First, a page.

NINE recruitment agencies were barred from recruiting Filipino workers after they were found violating government rules on overseas employment, including demanding excessive fees, the Philippine Overseas Employment Administration (POEA) said.
POEA Administrator Hans Cacdac said among the agencies’ violations were default contractual obligations, grave misconduct and gross violations of Philippine law on overseas employment.
These recruiters demanded their Filipino recruits to shell out as much as P100,000 each so they can be hired for jobs abroad.
“Jobseekers who have pending applications with the sanctioned companies and recruitment agencies should withdraw the documents they have already submitted,” said Cacdac in a statement.
He said those who would like to seek jobs abroad should check first with the POEA so they will not be fooled by illegal recruiters.
The POEA revoked the license of Amazon International Manpower Specialist, Inc. for various violations of POEA rules and regulations governing the recruitment and employment of overseas Filipino workers (OFWs).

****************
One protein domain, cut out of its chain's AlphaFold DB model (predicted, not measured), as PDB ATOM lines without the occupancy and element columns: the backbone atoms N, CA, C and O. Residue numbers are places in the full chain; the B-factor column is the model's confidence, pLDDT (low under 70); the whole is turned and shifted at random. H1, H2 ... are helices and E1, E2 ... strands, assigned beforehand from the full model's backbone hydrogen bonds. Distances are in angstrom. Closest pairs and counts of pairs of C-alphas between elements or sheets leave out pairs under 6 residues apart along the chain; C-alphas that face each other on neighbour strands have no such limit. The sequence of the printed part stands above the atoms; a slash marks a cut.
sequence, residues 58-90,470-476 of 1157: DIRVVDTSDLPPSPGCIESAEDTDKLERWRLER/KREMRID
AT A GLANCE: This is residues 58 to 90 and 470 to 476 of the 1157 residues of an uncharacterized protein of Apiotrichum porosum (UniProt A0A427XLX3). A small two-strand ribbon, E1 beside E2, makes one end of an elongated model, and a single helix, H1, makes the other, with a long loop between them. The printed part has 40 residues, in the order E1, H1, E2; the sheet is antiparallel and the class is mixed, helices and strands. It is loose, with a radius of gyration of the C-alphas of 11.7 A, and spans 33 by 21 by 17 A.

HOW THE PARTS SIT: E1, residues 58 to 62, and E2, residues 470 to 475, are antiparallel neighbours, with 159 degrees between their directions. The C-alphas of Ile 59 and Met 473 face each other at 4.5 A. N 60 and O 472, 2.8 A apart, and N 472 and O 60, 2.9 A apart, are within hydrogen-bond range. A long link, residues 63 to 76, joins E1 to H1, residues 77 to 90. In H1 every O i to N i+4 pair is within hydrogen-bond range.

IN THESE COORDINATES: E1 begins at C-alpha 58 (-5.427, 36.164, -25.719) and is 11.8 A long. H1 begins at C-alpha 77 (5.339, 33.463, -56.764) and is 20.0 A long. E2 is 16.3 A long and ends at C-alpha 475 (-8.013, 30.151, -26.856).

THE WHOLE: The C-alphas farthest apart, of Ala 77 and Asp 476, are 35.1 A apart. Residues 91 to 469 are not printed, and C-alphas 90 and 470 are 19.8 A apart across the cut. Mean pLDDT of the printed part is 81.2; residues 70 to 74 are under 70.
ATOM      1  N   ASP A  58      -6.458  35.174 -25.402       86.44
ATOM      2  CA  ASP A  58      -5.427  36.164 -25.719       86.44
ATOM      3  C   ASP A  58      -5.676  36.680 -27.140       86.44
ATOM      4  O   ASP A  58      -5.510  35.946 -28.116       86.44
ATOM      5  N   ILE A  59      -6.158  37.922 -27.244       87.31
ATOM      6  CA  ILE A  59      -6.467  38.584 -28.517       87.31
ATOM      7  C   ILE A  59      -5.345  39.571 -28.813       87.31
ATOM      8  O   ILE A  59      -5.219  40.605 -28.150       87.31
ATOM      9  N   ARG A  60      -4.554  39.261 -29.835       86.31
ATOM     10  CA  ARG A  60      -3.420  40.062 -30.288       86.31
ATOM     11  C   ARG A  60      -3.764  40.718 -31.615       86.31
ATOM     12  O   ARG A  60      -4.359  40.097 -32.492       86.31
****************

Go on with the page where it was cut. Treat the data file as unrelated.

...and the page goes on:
Also barred due to similar violations of recruitment rules are Lae International Hospital Ltd; Al Yagoot Recruitment Office; Al Huda Engineering Works, Co. WLL; First Kuwaiti Trading Corporation; Al Asmi Manpower Services; Around the World Services/Proactive HR Solutions; Hanjin Trading Company; and Saweed Employment LLC.
The POEA chief also barred Mal Lewis, chairman of the board of directors of Lae International Hospital Ltd. in Papua New Guinea; and Epissan Mohd Ate Ter of Al Yagoot Recruitment Office based in Saudi Arabia from recruiting workers from the Philippines.
The case against Amazon International was based on the complaint filed by Arlyn S. Pasadas and Myrnalyn J. Saguid who claimed they were deployed by Amazon to Albania as cook and caregiver, respectively, with a salary of US$500.
But they were given employment papers that did not go through the POEA process. The two also claimed they paid Amazon more than Php100,000.00 each for placement fee.
The poor workers complained that they left for Albania on November 30, 2010 using a multiple visa with an Amazon employee escorting them at the airport.
However, they returned to the Philippines on January 8, 2011 when their employer terminated their employment for complaining about violations of the terms and conditions of their contract.